Campus Transformations

Throughout the summer we’ve been posting then-and-now photos of Mount Holyoke buildings. See how the campus has changed over the years.

TT_Abbey

Abbey Interfaith Sanctuary, open to students of all faith backgrounds for reflection, journal writing, meditation, and walking the sacred labyrinth, was formerly a small Christian prayer chapel. In the late 1990s, the space was converted by students, staff, and faculty and now holds sacred objects and texts from the different faith groups represented on campus.

TT_Harriet Newhall Center

The Harriet Newhall Center was built in 1902. It was run as the Book Shop Inn from 1926 to 1954, at which time the College took over its operation. In 1979, the building was restored and enlarged to house the admission and financial aid offices. A front portico was added in 2005, but many of the building’s original features remain intact.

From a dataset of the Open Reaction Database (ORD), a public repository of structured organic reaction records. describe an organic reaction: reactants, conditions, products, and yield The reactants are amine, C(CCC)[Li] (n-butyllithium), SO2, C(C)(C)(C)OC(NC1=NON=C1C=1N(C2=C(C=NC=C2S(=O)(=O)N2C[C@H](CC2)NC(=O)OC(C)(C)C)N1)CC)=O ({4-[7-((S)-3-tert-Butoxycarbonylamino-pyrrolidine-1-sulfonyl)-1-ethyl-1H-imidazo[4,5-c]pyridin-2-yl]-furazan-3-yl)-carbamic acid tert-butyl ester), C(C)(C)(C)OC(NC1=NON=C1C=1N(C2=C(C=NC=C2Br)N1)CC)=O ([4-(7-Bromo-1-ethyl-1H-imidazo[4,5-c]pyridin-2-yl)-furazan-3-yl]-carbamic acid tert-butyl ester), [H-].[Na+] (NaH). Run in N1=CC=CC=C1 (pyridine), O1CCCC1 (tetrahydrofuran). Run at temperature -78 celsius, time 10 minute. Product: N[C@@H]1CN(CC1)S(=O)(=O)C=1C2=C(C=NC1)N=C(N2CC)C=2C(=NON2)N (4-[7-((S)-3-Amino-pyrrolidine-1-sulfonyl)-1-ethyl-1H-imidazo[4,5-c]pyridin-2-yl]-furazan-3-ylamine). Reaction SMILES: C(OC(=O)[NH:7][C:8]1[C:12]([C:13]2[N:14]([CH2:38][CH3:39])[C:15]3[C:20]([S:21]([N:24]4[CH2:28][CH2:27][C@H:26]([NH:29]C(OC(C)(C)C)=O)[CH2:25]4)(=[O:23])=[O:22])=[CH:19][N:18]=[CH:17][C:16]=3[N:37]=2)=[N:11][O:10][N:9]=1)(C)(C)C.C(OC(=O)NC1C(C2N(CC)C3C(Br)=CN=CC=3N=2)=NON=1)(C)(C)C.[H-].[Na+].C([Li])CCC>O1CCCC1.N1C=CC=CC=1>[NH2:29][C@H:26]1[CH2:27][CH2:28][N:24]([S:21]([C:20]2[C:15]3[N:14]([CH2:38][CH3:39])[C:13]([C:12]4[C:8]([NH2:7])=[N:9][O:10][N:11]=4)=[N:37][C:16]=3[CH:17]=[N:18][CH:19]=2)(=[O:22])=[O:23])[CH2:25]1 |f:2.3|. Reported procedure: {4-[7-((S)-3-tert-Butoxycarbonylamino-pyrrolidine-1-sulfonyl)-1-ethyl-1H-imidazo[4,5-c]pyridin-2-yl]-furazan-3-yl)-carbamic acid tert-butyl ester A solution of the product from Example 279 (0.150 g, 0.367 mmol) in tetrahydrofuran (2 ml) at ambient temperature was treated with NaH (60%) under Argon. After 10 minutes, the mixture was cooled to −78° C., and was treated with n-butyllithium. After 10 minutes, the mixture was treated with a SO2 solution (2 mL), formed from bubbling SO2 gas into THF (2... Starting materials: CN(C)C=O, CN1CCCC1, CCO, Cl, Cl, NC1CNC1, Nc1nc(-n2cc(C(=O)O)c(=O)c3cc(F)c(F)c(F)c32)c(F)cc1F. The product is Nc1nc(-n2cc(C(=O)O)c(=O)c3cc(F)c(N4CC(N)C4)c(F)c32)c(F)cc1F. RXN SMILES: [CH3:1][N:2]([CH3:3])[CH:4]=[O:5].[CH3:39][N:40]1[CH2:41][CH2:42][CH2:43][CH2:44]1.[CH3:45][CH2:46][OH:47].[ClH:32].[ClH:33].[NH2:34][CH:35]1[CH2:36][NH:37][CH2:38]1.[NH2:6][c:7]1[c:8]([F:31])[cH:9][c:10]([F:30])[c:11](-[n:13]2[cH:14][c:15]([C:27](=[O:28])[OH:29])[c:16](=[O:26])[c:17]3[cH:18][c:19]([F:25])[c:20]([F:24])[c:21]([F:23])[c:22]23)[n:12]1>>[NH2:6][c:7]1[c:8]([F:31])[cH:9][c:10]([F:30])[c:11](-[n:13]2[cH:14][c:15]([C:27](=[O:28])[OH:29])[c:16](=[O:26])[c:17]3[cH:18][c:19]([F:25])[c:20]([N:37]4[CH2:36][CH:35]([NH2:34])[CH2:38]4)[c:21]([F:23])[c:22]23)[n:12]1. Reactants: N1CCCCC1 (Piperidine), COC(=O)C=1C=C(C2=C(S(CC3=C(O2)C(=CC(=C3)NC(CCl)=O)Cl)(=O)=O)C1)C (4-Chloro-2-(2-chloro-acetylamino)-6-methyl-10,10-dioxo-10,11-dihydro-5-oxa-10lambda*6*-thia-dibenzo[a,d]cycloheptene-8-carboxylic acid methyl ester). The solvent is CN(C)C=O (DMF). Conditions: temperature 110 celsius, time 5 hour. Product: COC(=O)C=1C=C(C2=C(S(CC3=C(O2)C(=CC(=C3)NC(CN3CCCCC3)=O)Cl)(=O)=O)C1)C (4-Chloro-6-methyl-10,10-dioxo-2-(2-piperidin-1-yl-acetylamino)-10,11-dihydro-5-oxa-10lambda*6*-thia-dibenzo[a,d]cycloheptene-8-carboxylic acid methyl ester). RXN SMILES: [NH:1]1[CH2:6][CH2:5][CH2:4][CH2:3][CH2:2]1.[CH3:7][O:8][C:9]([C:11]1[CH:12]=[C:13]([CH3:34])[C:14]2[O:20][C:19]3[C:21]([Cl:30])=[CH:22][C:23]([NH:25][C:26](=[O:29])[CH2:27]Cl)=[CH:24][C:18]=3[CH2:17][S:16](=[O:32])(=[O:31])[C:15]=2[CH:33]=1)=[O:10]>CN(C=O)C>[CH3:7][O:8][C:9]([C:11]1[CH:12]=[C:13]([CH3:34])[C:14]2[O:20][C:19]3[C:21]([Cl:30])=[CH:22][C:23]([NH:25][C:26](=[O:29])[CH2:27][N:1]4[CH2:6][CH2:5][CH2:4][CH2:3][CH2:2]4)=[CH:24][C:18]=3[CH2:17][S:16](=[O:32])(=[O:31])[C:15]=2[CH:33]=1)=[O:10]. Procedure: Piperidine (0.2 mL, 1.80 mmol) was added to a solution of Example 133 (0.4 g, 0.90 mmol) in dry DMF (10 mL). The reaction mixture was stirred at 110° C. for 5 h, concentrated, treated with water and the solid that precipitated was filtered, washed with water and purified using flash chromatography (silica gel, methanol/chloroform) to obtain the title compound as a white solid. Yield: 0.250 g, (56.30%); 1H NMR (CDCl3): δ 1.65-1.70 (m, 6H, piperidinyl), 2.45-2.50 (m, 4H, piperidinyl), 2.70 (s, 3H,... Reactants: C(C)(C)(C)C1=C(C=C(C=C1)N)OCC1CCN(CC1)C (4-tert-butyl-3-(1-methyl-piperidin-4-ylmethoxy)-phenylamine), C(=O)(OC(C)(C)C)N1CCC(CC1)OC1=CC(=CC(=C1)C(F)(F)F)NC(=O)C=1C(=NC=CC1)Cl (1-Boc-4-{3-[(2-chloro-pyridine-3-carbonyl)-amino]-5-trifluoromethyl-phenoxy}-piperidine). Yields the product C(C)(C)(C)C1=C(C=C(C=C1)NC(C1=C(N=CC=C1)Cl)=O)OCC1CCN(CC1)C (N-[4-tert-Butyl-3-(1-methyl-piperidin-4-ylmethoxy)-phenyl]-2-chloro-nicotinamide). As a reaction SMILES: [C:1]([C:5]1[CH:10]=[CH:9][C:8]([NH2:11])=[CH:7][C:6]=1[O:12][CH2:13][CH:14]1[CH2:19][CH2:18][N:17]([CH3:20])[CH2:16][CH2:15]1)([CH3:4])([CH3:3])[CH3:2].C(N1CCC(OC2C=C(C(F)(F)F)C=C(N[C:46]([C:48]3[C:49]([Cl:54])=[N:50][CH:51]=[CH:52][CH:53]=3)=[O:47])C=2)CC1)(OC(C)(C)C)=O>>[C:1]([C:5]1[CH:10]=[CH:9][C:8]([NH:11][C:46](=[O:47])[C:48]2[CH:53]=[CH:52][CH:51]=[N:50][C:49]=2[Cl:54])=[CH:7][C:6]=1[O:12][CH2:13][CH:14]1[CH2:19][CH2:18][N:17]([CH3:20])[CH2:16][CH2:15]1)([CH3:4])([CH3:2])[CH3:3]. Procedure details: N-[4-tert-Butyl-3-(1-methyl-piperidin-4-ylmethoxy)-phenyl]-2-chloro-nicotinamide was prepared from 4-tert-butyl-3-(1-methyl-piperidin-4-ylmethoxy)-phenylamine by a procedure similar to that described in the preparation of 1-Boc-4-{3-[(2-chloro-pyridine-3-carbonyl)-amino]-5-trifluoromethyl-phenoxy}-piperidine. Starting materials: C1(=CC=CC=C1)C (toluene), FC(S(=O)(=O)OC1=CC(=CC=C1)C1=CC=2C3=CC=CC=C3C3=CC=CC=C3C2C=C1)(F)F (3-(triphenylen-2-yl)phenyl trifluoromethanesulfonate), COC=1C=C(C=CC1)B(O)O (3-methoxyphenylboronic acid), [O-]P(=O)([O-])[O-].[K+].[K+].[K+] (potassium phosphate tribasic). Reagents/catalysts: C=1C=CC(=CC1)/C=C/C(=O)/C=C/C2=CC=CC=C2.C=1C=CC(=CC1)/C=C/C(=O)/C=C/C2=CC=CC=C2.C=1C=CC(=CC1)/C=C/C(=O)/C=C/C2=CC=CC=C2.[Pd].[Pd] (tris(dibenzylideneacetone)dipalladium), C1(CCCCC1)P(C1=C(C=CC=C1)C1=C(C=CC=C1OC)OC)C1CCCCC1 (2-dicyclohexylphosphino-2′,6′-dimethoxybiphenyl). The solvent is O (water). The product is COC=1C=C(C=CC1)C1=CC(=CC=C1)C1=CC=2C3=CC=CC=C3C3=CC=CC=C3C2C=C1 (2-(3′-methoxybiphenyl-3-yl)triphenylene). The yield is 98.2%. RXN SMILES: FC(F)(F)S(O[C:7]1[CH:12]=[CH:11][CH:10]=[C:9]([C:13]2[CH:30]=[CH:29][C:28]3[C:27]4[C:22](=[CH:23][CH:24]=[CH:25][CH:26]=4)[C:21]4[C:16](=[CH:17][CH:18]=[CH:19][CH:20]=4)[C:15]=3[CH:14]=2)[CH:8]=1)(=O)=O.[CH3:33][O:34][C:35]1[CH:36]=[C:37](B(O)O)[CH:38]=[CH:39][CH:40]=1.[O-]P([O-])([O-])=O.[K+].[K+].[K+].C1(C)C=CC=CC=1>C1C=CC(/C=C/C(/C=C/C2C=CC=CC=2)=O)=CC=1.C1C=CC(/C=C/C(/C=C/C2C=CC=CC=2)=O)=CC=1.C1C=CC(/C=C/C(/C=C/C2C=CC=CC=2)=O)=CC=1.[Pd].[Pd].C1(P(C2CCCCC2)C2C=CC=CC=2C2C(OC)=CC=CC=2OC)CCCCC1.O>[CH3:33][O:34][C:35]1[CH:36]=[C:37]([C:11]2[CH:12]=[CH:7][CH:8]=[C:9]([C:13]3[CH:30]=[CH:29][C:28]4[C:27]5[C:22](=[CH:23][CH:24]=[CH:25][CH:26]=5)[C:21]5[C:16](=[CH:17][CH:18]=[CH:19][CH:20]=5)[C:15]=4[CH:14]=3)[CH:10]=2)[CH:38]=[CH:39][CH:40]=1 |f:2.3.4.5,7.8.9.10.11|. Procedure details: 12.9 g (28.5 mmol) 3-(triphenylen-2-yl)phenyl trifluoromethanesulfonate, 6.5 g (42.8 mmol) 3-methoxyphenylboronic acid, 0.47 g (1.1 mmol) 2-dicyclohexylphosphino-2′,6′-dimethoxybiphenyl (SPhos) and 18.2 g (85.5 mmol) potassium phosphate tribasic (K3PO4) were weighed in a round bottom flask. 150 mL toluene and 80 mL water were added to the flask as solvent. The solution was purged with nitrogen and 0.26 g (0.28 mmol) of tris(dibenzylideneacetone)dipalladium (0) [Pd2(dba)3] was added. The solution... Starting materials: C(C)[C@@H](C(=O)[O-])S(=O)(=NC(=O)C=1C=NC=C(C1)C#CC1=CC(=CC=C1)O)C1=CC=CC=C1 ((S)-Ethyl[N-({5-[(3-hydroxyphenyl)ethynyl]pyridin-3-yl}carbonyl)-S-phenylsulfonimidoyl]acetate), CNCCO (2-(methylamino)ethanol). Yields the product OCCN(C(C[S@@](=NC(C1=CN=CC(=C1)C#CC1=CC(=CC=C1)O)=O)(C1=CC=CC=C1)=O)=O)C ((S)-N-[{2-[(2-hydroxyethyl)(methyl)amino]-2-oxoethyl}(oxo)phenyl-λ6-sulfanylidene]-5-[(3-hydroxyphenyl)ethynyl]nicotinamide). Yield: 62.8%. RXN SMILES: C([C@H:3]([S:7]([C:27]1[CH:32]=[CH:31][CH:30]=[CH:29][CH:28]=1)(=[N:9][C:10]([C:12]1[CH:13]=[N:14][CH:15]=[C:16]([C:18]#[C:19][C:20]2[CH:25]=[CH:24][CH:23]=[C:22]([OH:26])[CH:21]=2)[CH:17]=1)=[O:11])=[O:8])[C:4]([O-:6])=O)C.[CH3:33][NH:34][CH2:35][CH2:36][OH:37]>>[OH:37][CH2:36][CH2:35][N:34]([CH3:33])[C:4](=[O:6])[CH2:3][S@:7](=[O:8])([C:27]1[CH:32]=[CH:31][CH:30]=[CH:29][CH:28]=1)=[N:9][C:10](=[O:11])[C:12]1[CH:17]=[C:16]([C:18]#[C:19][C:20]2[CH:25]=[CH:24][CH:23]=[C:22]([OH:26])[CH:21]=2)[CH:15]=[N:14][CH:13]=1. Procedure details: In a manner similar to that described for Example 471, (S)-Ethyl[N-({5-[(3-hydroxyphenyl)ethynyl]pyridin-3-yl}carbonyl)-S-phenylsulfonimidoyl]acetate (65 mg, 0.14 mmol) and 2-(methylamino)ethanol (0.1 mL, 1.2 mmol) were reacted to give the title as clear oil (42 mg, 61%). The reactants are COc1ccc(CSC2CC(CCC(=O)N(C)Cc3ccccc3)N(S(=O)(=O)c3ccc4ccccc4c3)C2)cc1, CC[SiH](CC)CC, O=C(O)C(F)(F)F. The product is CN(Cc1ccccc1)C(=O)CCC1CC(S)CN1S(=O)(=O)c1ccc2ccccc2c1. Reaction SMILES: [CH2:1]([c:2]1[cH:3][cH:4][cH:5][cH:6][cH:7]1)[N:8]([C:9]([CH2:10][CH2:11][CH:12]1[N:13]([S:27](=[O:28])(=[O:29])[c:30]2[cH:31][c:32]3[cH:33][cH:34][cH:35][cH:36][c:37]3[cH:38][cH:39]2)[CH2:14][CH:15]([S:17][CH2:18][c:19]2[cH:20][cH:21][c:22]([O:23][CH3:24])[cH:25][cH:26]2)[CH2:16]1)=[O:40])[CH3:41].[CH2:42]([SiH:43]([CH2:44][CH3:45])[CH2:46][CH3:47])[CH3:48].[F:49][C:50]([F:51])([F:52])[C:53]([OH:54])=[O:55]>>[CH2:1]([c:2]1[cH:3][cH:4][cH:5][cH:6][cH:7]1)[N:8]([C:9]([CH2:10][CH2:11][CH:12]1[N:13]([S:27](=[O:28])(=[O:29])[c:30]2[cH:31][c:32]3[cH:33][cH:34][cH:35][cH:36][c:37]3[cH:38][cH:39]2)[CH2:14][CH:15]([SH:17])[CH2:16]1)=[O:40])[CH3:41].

TT_PumpHouse

The Pump House, built in 1852, supplied water to the Seminary Building and later housed zoology specimens. Today it is the oldest building still standing on campus, and, while it looks much the same, the surrounding landscape has changed over the years, including with the construction of Willitts-Hallowell in the 1970s.

TT_PearsonsAnnex

Pearsons Annex was built before 1810 and was known as the “Brick Store.” Throughout its history it has housed freshman, sophomores, and most recently Frances Perkins students.

TT_Kendall

Kendall Sports & Dance Complex was built in 1950 and replaced Blanchard Hall as the gymnasium. The facility has since quadrupled in size, with significant expansions in 1984 and 2009.

TT_Clapp

In 1917, Williston Hall burned down. Today, Clapp Hall stands in its place.

TT_Blanchard

See Blanchard now compared to more than twenty years ago.

TT_Safford

See Safford Hall now compared to more than one hundred years ago.

 

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3 responses to “Campus Transformations”

  1. Shireen says:

    So so nice. I feel homesick!

  2. Beatrice Beach Szekely says:

    Pearsons Annex was for many years a sophomore, not a freshman dorm. Sixteen of us had a great time there in the 1959-60 academic year; the small size gave us a special place of our own and made us immune to sophomore slump.

  3. Gillian Reynolds says:

    What a very good idea, putting then and now pictures together. Can’t wait to see the real thing!

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